Several of Inio Asano’s manga have been released in English in the past—Solanin, What A Wonderful World!, and Nijigahara Holograph—and I’ve read every one. While they all left a significant impression on me and can be difficult works, Nijigahara Holograph in particular floored me, further convincing me to seek out more of Asano’s manga. Vertical Comics published one of Asano’s more recent manga series A Girl on the Shore in early 2016. While the English-language edition of A Girl on the Shore is complete in a single omnibus, in Japan the series was originally released in two volumes which were published in 2011 and 2013. I didn’t actually know much about A Girl on the Shore before picking it up beyond the fact it was by Asano, but I rightfully anticipated that it would be a fairly challenging read in addition to being beautifully drawn.
Junior high can be a trying time for anyone as students become more aware of themselves and each other while hormones and the intense desire to belong complicate relationships and they make decisions that will greatly influence their futures. Koume has a crush on her upperclassman Misaki, but he turns out to be something of a playboy, taking advantage of her interest by receiving sexual favors with no intention of returning her feelings. In order to cope, Koume turns around and does the same thing to her classmate Keisuke who she had previously rejected after he confessed that he liked her. Keisuke and Koume both know that they’re manipulating and using each other, but that doesn’t stop their increasingly intimate relationship from evolving and their feelings from changing. Both of them are searching for some deeper connection and meaning in their lives. For a time, having sex together seems to satisfy that need, but in the end the physical relationship only obscures their underlying emotional crises.
A Girl on the Shore contains numerous and frank depictions of teenage sex. However, the sexual content of the volume is integral to the story that Asano is telling and carries meaning beyond titillation. In fact, A Girl on the Shore provides a deliberately uncomfortable and voyeuristic reading experience, often showing events and personal encounters unfolding directly from the characters’ perspectives. Sex isn’t romanticized or idealized in the manga and carries with it significant repercussions. Koume and Keisuke’s relationship has consequences not only for them both, but for the others around them as well. Physically the two are intimate and daring, but there continues to be a separation between them and they remain emotionally distant. Their relationship is an incredibly important one and their feelings and needs become progressively intertwined, but they are never quite able to completely and truly connect with each other.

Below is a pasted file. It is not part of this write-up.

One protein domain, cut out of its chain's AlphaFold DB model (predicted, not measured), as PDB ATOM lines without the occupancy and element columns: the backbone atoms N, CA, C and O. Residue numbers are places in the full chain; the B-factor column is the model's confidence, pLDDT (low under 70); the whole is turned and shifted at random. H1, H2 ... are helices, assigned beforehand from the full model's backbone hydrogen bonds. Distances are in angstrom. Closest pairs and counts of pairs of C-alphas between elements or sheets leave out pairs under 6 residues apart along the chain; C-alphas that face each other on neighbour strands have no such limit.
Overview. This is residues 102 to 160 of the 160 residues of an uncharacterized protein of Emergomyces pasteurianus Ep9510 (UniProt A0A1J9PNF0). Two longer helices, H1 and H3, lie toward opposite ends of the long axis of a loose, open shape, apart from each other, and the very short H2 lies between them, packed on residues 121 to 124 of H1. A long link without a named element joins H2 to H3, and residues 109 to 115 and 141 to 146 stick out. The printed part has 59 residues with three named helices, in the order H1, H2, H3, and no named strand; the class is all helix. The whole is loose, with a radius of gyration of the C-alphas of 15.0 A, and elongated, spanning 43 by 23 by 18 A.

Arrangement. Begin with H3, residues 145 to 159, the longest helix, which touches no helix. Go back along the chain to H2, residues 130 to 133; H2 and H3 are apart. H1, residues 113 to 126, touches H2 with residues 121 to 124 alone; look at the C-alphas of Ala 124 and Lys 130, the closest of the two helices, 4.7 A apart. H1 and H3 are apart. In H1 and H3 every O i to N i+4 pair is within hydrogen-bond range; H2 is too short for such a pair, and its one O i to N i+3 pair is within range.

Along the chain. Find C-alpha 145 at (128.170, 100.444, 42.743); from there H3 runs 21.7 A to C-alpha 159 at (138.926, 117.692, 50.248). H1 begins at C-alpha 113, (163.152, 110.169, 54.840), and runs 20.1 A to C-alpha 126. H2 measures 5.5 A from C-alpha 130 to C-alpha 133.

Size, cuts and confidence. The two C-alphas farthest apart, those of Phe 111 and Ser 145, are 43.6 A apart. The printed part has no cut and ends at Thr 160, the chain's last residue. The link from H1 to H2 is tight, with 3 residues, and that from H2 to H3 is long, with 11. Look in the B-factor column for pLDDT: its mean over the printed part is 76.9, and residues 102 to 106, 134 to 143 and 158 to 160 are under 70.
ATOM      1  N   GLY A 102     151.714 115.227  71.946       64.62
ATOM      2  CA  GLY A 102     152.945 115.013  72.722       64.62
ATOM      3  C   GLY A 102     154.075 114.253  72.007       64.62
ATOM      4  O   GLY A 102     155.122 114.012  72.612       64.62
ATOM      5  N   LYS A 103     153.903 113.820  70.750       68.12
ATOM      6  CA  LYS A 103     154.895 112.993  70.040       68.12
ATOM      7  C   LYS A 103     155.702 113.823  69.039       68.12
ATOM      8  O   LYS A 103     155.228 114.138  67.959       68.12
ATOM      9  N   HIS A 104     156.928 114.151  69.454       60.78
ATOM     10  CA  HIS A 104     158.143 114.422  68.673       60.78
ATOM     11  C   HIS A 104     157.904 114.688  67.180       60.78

Asano’s works tend to be emotionally intense and A Girl on the Shore is no exception. The manga is filled with discontent and sadness that occasionally erupts in physical or psychological violence. A Girl on the Shore is coming-of-age story that can be brutally unsettling and hard-hitting. Koume finds herself drawn more and more towards Keisuke and the complicated power dynamics of their intimacy, seemingly oblivious of the toll that the relationship is taking on them both. Independent of that, Keisuke is also dealing with some heavy family matters and emotional issues of his own. Ultimately, one of the most prominent themes of A Girl on the Shore is loneliness and isolation even in the midst of a relationship. This is beautifully emphasized by Asano’s artwork in which detailed backgrounds, dramatic perspectives, layout and use of space form settings in which people seem set apart not only from others but the world around them as well. At times A Girl on the Shore can tend to be overwhelmingly bleak and tragic, but there is a deliberate narrative purpose and intent behind the pain and pessimism.